Consider the hard standing area access for trailers, and ensure there is space for a queue. Catering providers should provide relevant certification, such as food hygiene certificates, catering licence and gas certificate. Top Tip! Consider litter and recycling bins by catering providers.
Stewards / marshals
The number of stewards will be determined by your risk assessment. Stewards at larger events should be briefed on all aspects of the event, especially crowd control and emergency procedures. Written instructions, site plans and checklists / contacts should be provided to allow communication between marshals, supervisors, the person responsible for health and safety, and the event manager. It is important that stewards can be easily identified by the public. Top Tip! High visibility arm bands or vests may be helpful.
The type of event and the numbers attending will determine any measures required to maintain safety. Consider the number and positioning of barriers – particularly close to the water’s edge – and provision of a public address system.
Provision for the disabled
Specific arrangements should be made to ensure disabled visitors have adequate facilities to safely enjoy the event. This could include parking and viewing areas
Requirements will depend on the type of event, and should also be considered for equipment on site overnight, cash handling, and parked vehicles. On-site traffic - Vehicles belonging to contractors and/or performers should be segregated from pedestrians. This would usually mean marshalled access before and after the public are on site. Ensure there is emergency vehicle access at all times.
Adequate signs and directions should be provided in prominent positions on the approaches to the entrances. The police should be contacted about on-road marshalling.
Consider the size of your event, and if you need to provide a car park. This might be required for participants, event staff or contractors. Consider whether different users require parking in different locations for ease of access to the event. Marshals should be on hand to control car parking. Top Tip! Consider providing parking permits.
Public transport to the event should be encouraged wherever practical.
Ask contractors for a copy of their safety policy and risk assessments, and satisfy yourself that they will perform the task safely. Always ask to see their public liability insurance certificate. (It is suggested that a limit of indemnity be of at least £5 million.) Provide contractors with a copy of the event plan and arrange site meetings to ensure they will work within your event requirements. The contractors’ risk assessment should be used as an attachment to the event risk assessment or plan.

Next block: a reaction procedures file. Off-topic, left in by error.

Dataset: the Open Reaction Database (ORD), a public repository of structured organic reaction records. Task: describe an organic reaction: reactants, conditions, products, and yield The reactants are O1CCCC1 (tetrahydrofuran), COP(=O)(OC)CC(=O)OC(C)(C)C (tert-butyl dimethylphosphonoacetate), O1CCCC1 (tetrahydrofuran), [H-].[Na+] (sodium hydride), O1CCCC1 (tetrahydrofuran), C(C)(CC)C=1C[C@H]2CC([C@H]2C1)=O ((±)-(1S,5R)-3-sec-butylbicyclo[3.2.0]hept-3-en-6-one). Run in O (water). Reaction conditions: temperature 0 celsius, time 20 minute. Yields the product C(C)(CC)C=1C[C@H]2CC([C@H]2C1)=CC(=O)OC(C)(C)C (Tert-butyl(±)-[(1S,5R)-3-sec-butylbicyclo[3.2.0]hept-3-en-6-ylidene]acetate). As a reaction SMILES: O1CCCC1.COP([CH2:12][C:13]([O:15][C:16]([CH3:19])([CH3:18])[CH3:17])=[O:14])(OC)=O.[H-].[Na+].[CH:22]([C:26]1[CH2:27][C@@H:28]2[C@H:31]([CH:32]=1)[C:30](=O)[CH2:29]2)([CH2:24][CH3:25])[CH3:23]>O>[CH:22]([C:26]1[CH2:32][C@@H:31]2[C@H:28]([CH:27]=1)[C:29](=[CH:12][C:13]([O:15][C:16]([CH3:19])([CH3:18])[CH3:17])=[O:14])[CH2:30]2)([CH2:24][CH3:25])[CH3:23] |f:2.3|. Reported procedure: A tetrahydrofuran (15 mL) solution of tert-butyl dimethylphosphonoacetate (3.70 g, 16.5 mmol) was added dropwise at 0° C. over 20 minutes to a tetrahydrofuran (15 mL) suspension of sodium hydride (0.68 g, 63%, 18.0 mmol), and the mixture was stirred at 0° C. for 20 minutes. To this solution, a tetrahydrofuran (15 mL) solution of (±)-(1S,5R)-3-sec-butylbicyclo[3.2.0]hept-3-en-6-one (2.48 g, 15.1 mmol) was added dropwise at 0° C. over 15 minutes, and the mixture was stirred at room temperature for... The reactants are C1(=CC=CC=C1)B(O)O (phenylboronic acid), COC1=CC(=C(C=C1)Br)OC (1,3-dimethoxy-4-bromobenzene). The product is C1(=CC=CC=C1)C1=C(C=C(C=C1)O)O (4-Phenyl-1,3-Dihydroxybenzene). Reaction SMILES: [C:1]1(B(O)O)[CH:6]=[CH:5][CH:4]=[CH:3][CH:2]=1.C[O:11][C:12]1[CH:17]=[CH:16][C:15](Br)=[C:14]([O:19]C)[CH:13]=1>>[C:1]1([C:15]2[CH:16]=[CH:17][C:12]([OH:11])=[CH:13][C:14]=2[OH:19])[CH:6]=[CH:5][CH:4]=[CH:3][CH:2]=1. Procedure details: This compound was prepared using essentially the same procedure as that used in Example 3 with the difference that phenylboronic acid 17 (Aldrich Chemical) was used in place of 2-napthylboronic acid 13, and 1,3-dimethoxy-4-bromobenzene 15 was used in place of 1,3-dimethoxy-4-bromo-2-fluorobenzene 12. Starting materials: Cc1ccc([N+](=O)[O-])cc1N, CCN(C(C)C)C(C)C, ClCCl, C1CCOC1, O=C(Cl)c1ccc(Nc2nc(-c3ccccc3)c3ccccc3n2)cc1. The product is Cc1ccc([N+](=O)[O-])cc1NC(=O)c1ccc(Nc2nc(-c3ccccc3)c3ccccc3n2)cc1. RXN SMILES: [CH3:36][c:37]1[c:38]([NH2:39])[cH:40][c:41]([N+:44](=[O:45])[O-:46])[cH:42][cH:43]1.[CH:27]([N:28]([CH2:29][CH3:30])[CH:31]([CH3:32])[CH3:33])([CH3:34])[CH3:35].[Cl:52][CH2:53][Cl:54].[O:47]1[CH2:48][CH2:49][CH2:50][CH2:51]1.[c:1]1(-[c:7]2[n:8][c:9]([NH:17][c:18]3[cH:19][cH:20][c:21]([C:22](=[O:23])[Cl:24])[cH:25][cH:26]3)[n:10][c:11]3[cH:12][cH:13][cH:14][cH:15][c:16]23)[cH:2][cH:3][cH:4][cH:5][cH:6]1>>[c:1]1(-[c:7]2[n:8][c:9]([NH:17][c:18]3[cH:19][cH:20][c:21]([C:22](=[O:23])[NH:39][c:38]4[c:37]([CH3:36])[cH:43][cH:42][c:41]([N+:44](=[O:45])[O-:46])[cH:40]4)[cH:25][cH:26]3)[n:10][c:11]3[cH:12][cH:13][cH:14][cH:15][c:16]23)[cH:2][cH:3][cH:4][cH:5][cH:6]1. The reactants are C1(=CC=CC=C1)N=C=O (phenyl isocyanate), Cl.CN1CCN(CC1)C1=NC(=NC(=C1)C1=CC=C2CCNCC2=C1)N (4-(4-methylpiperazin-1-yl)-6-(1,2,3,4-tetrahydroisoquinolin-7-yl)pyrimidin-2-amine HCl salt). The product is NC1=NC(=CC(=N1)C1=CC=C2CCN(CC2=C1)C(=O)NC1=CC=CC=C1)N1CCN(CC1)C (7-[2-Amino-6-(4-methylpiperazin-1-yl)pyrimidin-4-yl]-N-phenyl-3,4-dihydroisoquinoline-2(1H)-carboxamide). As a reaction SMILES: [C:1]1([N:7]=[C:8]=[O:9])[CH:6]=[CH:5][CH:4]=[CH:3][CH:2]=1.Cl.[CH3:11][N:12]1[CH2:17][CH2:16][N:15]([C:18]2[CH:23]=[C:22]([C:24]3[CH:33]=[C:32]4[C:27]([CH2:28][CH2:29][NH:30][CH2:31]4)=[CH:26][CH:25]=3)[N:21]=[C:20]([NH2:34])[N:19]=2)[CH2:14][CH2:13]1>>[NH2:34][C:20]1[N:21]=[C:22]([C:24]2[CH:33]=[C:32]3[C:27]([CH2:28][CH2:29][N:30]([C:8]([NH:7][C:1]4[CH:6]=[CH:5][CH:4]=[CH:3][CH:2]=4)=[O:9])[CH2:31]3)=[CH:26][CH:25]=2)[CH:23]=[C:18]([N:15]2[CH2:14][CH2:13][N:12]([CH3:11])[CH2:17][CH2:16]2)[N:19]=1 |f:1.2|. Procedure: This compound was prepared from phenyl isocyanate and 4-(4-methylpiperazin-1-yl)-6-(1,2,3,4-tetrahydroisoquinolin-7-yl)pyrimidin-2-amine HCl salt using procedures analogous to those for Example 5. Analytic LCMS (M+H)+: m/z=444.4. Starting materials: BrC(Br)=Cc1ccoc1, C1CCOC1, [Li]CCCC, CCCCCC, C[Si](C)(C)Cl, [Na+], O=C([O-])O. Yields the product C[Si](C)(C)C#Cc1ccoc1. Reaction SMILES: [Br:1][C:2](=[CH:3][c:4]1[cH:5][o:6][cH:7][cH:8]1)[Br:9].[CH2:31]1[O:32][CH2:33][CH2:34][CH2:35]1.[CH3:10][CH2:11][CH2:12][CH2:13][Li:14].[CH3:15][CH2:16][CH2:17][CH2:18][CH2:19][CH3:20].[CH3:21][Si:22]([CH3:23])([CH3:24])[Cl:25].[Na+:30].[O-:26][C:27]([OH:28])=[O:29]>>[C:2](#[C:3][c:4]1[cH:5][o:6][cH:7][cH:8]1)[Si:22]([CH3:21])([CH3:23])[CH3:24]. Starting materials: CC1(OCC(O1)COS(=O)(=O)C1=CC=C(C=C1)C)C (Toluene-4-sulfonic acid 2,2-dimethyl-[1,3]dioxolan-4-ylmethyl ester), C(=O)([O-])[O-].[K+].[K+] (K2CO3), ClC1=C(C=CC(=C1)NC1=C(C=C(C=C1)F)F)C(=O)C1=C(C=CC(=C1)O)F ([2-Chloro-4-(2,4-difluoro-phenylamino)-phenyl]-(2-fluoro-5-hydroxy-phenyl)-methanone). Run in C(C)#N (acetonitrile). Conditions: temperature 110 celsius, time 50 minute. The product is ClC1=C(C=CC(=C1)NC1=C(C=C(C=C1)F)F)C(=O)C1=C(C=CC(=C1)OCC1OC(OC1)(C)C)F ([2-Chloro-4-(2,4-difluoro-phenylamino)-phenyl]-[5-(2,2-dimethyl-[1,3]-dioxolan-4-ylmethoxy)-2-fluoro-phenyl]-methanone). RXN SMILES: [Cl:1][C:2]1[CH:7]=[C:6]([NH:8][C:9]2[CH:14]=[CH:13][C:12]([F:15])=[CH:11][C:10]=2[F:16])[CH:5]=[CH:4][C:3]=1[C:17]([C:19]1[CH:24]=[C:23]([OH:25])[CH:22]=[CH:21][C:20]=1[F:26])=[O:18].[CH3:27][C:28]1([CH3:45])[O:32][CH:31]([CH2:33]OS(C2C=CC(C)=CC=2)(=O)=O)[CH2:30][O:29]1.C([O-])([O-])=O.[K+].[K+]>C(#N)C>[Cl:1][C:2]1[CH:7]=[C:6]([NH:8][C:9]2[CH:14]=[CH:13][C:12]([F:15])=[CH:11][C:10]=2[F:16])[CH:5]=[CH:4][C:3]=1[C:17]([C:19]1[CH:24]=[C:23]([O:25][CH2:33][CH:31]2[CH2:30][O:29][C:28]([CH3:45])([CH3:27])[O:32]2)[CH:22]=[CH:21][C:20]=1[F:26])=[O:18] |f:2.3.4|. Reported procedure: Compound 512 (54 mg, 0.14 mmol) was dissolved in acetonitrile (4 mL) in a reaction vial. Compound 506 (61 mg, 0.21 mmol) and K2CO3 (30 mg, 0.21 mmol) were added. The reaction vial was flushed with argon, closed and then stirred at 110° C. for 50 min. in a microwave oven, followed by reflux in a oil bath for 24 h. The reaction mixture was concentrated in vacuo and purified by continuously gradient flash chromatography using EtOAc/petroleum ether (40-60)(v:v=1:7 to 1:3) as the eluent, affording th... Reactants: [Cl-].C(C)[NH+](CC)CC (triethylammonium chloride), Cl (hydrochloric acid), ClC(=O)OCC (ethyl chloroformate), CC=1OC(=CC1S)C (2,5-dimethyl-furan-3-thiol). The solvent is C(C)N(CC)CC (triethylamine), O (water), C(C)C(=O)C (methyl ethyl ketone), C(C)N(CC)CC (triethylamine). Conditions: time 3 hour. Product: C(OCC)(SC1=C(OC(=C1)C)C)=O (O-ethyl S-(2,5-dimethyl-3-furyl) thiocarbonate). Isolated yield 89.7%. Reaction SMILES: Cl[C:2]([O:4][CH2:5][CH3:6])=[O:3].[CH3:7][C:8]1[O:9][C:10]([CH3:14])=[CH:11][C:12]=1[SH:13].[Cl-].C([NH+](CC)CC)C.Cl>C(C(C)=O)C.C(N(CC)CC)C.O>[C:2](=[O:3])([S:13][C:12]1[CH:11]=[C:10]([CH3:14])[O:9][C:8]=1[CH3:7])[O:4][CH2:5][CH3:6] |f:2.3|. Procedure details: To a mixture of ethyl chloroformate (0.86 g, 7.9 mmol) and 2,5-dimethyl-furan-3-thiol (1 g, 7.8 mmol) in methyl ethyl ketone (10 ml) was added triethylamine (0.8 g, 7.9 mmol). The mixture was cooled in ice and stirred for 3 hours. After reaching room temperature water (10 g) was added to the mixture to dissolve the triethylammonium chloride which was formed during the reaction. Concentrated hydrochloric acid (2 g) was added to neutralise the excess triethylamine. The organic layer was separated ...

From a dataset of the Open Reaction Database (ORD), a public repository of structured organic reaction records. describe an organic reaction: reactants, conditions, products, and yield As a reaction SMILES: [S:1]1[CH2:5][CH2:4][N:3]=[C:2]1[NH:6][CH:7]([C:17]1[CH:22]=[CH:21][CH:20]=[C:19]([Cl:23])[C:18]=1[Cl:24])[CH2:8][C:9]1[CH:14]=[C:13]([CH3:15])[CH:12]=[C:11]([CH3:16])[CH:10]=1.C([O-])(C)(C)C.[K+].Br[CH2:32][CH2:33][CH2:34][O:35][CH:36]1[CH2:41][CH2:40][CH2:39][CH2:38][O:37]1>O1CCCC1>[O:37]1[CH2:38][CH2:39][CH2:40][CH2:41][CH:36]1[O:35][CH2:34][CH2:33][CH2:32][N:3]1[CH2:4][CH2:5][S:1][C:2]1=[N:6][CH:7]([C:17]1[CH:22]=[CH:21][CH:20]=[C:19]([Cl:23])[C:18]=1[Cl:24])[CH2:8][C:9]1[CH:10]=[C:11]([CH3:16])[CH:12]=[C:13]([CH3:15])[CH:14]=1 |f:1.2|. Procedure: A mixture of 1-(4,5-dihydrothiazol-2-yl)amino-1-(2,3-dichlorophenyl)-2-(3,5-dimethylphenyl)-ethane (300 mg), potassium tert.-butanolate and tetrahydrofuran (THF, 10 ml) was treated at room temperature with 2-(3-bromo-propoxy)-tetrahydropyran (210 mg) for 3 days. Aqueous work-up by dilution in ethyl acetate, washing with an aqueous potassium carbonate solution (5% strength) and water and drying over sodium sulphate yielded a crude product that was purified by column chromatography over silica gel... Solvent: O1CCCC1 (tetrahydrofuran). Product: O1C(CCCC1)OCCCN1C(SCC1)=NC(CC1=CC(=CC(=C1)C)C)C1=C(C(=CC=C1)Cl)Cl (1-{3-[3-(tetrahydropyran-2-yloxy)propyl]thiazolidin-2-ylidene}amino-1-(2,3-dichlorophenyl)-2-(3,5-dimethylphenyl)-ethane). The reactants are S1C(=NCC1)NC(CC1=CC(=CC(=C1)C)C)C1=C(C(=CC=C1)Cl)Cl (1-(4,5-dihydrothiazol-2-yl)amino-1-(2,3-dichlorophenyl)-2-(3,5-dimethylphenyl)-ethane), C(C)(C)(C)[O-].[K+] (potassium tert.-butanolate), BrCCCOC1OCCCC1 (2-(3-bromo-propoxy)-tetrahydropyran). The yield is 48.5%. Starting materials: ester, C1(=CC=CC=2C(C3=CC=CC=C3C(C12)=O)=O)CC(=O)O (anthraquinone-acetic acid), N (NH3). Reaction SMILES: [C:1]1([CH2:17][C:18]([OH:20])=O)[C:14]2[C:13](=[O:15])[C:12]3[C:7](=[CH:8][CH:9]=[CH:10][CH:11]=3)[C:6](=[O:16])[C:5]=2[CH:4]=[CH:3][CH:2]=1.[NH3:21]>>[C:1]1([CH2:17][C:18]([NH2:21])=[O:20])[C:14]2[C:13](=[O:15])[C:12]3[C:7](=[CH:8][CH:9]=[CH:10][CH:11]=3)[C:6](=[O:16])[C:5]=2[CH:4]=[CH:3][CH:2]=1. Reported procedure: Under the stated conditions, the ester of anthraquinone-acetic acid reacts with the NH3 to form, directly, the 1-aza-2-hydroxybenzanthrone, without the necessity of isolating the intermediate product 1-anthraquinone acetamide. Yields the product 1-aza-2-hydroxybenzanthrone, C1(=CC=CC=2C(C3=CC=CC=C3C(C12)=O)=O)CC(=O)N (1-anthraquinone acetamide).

All performers should have their own insurance and carry out their own risk assessments (as with contractors). Where amateur performers are being used, discuss your detailed requirements with them and ensure they will comply with your health and safety rules and event plan.
Water, gas and electric
Where electricity, gas or water is used, detailed arrangements must be made to ensure the facilities are safe. All portable electrical appliances, including extension leads, should be tested for electrical safety and recorded. Any hired equipment should come with a certificate of electrical safety. Outdoor electrical equipment must have residual current circuit breakers and if possible the power supply stepped down to 110volts. All cables must be channelled to eliminate any electrical and tripping hazards. All portable supplies, i.e. gas, fuels and generators, should be kept to a minimum, in designated areas away from the general public. These items should be suitably fenced or barriered to prevent public contact.
Consider the implications of anything not going as planned, for example, extreme weather conditions. Could the event location be changed at short notice? How will the event be cancelled?
It is important to identify who makes the decision and how that is communicated to the event marshals and public.
Arrangements will be required for waste disposal and rubbish clearance, both during and after the event. Scottish Canals encourage recycling wherever possible.